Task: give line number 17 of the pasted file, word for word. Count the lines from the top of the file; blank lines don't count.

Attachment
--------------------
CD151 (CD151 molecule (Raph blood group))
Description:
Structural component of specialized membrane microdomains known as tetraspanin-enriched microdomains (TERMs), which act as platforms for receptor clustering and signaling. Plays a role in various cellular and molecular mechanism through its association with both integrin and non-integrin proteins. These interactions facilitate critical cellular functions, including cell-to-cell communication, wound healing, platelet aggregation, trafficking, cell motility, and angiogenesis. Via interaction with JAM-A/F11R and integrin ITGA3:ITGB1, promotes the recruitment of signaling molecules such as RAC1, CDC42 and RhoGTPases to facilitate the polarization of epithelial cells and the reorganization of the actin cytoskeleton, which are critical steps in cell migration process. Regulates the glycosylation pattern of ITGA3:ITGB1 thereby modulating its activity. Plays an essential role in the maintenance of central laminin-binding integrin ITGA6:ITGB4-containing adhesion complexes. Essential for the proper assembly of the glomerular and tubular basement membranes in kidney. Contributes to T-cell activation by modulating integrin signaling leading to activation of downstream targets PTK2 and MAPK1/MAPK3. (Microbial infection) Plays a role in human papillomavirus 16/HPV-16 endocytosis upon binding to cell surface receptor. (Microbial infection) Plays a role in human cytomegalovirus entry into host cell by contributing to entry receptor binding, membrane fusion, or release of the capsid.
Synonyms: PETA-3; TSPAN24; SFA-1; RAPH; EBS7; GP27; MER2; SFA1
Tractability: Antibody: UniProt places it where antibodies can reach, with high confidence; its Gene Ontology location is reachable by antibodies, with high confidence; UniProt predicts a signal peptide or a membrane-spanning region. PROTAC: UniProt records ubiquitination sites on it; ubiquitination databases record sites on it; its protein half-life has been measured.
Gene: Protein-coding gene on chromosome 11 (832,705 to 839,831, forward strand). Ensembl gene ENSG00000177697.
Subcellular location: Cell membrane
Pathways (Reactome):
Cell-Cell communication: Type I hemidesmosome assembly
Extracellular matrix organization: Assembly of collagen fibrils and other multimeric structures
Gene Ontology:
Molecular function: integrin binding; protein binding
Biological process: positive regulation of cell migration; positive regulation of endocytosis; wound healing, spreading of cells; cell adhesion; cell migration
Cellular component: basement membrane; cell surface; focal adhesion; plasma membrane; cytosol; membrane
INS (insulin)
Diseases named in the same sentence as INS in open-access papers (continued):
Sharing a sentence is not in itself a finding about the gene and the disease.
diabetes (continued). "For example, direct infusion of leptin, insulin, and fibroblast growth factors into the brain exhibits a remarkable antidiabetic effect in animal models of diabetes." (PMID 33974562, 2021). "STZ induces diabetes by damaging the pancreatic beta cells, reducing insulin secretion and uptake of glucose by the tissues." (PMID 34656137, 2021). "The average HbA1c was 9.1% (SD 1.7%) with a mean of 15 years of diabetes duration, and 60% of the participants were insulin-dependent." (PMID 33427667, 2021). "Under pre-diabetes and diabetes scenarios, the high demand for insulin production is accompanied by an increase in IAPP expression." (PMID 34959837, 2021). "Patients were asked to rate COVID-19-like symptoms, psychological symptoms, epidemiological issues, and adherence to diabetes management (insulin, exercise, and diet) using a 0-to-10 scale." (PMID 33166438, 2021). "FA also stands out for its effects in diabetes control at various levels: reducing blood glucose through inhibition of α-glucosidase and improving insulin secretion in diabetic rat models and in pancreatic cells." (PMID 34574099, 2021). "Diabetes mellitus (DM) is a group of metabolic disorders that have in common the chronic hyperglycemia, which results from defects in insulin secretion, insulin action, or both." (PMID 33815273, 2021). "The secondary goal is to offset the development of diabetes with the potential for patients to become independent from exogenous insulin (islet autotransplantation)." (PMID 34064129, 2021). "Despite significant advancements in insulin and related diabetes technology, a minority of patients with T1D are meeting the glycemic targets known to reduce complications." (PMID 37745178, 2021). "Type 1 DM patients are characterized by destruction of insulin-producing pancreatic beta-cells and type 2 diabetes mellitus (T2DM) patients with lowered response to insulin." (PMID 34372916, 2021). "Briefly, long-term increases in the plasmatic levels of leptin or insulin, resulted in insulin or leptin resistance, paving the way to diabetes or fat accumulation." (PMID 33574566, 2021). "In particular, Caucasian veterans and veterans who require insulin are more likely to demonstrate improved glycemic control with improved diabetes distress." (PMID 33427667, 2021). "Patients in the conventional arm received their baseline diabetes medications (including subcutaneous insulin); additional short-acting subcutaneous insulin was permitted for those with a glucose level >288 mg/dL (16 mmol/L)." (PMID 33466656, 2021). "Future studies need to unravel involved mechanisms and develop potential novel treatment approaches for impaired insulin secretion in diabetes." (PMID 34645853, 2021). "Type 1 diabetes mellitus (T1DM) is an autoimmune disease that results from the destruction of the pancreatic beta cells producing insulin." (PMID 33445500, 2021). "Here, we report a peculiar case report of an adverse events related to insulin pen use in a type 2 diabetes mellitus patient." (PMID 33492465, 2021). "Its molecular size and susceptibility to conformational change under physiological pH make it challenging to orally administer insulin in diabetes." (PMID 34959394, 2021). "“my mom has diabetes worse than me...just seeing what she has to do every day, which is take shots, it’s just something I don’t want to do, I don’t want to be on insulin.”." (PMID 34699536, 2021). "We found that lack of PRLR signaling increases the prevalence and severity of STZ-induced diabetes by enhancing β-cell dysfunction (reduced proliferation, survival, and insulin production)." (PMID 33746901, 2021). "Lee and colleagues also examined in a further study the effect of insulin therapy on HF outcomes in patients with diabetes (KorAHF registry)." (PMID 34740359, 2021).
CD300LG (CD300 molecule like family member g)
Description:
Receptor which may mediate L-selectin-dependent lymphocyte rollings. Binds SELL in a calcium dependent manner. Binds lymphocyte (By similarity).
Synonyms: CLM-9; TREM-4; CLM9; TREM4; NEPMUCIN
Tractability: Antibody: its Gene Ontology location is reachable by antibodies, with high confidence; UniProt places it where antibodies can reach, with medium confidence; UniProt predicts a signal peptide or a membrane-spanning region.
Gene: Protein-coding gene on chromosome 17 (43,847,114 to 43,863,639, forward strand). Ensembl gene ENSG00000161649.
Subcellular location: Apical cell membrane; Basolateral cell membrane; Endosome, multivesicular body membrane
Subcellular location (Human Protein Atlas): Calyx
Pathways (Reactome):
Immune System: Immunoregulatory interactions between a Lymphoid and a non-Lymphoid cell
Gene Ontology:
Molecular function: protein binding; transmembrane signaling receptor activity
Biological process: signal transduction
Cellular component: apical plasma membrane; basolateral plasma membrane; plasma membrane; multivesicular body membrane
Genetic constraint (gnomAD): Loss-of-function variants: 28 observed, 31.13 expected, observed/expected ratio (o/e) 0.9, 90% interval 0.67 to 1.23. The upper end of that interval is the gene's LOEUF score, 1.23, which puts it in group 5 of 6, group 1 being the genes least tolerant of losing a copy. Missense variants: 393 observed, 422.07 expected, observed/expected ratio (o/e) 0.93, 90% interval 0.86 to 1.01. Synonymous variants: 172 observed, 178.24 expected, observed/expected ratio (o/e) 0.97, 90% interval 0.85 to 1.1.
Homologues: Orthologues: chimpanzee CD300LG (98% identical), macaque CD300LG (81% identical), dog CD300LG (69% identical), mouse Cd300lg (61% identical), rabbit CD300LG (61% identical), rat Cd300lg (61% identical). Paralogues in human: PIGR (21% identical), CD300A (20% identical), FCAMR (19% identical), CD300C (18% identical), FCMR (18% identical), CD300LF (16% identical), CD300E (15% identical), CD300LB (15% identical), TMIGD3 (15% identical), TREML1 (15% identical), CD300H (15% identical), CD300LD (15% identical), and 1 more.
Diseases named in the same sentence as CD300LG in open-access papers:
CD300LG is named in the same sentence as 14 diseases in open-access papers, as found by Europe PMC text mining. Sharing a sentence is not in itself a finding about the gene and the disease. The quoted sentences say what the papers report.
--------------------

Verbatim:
Sharing a sentence is not in itself a finding about the gene and the disease.